IONIC + Cordova plugin Camera

Use The Android And iOS Camera With Ionic Framework

The following will help you add camera functionality into your latest creation.

Let’s start by creating a new Ionic project with the Android and iOS platforms:

Remember that you must be using a Mac if you wish to build for iOS.

The next thing we want to do is add the Apache Cordova camera plugin.  This can be done by running the following:

For this tutorial we are going to be using the AngularJS extension set for Apache Cordova called ngCordova.  Start by downloading the latest release of ngCordova and placing the ng-cordova.min.js file in your project’s www/js directory.


Next we need to include this file in our project’s code.  Open the index.html file and include the script before the cordova.js line like below:

This will include the library into our project, but now we need to include it for use in AngularJS.  Open your app.js file and alter the angular.module line to look like the following:

Now we’re ready for the fun stuff.  Inside your app.js file, we need to add a controller with a method that will launch the camera.  The following was copied almost exactly from the ngCordova documentation:

Notice on line 17, I added a bunch of other data to my scope.  Because our destination type is DATA_URL we will be returning raw camera data rather than a file.  By adding data:image/jpeg;base64 we can use an HTML img tag to display our freshly created snapshot.

Full source code app.js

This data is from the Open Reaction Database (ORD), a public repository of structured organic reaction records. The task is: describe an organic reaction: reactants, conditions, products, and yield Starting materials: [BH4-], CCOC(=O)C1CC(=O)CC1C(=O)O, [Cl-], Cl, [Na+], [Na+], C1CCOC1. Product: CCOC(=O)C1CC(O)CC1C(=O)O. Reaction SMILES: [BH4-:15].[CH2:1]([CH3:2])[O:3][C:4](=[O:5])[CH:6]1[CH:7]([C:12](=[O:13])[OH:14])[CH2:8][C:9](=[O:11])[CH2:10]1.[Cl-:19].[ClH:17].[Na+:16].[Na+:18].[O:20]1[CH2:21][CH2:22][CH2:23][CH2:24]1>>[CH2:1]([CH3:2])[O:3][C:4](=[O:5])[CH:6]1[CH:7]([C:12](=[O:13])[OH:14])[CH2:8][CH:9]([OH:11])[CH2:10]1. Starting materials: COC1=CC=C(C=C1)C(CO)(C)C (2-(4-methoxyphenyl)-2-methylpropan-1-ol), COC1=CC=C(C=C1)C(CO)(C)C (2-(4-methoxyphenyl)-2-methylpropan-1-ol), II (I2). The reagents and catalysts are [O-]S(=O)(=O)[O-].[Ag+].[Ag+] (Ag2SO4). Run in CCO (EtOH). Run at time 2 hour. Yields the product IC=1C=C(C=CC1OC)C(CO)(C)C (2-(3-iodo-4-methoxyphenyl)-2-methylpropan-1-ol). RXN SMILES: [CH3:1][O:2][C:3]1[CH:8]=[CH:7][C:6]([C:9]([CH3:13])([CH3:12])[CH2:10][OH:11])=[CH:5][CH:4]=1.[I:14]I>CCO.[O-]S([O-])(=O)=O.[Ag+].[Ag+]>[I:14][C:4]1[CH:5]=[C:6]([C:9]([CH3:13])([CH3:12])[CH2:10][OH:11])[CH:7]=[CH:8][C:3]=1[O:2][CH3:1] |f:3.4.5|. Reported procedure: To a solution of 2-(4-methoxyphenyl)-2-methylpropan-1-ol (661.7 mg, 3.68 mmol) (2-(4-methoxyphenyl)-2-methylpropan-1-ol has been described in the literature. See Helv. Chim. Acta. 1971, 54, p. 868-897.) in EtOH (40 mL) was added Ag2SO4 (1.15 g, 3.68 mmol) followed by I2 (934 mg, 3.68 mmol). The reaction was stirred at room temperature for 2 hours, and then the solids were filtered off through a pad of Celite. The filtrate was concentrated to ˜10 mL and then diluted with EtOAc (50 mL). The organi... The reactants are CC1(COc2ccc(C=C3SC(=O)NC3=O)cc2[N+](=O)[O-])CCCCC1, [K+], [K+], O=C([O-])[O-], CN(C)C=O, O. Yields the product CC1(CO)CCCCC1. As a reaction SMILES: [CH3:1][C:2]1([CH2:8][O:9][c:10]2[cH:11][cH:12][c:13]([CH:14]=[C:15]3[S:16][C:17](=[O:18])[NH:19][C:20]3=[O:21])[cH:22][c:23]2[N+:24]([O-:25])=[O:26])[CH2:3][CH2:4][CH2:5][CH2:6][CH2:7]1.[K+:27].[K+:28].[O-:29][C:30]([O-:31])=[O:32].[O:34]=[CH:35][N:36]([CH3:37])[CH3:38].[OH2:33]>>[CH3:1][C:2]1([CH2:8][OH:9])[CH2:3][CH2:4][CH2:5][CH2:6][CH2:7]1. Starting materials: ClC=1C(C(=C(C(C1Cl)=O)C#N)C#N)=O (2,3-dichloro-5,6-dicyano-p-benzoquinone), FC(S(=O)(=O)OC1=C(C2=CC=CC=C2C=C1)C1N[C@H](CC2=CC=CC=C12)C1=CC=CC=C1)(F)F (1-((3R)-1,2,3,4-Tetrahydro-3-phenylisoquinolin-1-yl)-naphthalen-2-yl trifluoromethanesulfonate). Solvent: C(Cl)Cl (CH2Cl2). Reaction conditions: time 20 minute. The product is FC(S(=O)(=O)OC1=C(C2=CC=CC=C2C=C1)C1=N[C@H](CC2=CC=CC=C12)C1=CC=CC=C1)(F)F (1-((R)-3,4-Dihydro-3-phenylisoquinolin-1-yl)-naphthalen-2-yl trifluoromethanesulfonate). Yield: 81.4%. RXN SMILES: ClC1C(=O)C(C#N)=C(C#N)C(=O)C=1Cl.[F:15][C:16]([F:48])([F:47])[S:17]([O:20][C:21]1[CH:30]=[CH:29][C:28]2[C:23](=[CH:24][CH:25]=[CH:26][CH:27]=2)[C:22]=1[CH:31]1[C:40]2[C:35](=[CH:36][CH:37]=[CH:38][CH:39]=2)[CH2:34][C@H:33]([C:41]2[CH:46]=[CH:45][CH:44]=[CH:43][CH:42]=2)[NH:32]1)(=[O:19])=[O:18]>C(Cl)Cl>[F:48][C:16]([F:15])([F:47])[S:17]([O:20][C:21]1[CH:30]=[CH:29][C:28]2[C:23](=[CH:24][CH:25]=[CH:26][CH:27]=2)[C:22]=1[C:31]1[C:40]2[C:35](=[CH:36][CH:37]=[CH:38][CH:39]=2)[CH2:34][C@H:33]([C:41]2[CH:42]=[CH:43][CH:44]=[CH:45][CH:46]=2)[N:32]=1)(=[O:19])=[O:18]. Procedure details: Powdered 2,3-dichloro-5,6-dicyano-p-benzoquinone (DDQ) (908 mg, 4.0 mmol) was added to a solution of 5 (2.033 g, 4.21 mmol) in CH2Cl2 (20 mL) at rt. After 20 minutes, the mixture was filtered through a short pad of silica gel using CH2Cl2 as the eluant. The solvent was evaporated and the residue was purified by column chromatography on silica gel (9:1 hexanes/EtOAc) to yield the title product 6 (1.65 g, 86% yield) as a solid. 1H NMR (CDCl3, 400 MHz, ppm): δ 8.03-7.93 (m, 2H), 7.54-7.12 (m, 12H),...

// Ionic Starter App

// angular.module is a global place for creating, registering and retrieving Angular modules
// ‘starter’ is the name of this angular module example (also set in a <body> attribute in index.html)
// the 2nd parameter is an array of ‘requires’
var exampleApp = angular.module(‘starter’, [‘ionic’, ‘ngCordova’])

.run(function($ionicPlatform) {
$ionicPlatform.ready(function() {
if(window.cordova && window.cordova.plugins.Keyboard) {
// Hide the accessory bar by default (remove this to show the accessory bar above the keyboard
// for form inputs)

// Don’t remove this line unless you know what you are doing. It stops the viewport
// from snapping when text inputs are focused. Ionic handles this internally for
// a much nicer keyboard experience.
if(window.StatusBar) {

exampleApp.controller(“ExampleController”, function($scope, $cordovaCamera) {

$scope.takePicture = function() {
var options = {
quality : 75,
destinationType : Camera.DestinationType.DATA_URL,
sourceType : Camera.PictureSourceType.CAMERA,
allowEdit : true,
encodingType: Camera.EncodingType.JPEG,
targetWidth: 300,
targetHeight: 300,
popoverOptions: CameraPopoverOptions,
saveToPhotoAlbum: false

$cordovaCamera.getPicture(options).then(function(imageData) {
$scope.imgURI = “data:image/jpeg;base64,” + imageData;
}, function(err) {
// An error occured. Show a message to the user




Full sourecode index.html

<!DOCTYPE html>
<meta charset=”utf-8″>
<meta name=”viewport” content=”initial-scale=1, maximum-scale=1, user-scalable=no, width=device-width”>

<link href=”lib/ionic/css/ionic.css” rel=”stylesheet”>
<link href=”css/style.css” rel=”stylesheet”>

<!– IF using Sass (run gulp sass first), then uncomment below and remove the CSS includes above
<link href=”css/” rel=”stylesheet”>

<!– ionic/angularjs js –>
<script src=”lib/ionic/js/ionic.bundle.js”></script>

<script src=”js/ng-cordova.min.js”></script>

<!– cordova script (this will be a 404 during development) –>
<script src=”cordova.js”></script>

<!– your app’s js –>
<script src=”js/app.js”></script>
<body ng-app=”starter”>

<ion-header-bar class=”bar-stable”>
<h1 class=”title”>Ionic Blank Starter ok</h1>
<ion-content ng-controller=”ExampleController”>
<img ng-show=”imgURI !== undefined” ng-src=”{{imgURI}}”>
<img ng-show=”imgURI === undefined” ng-src=”×300″>
<button class=”button” ng-click=”takePicture()”>Take Picture</button>


Just like that, you can call takePicture() from your UI and initialize the native Android and iOS camera in Ionic Framework.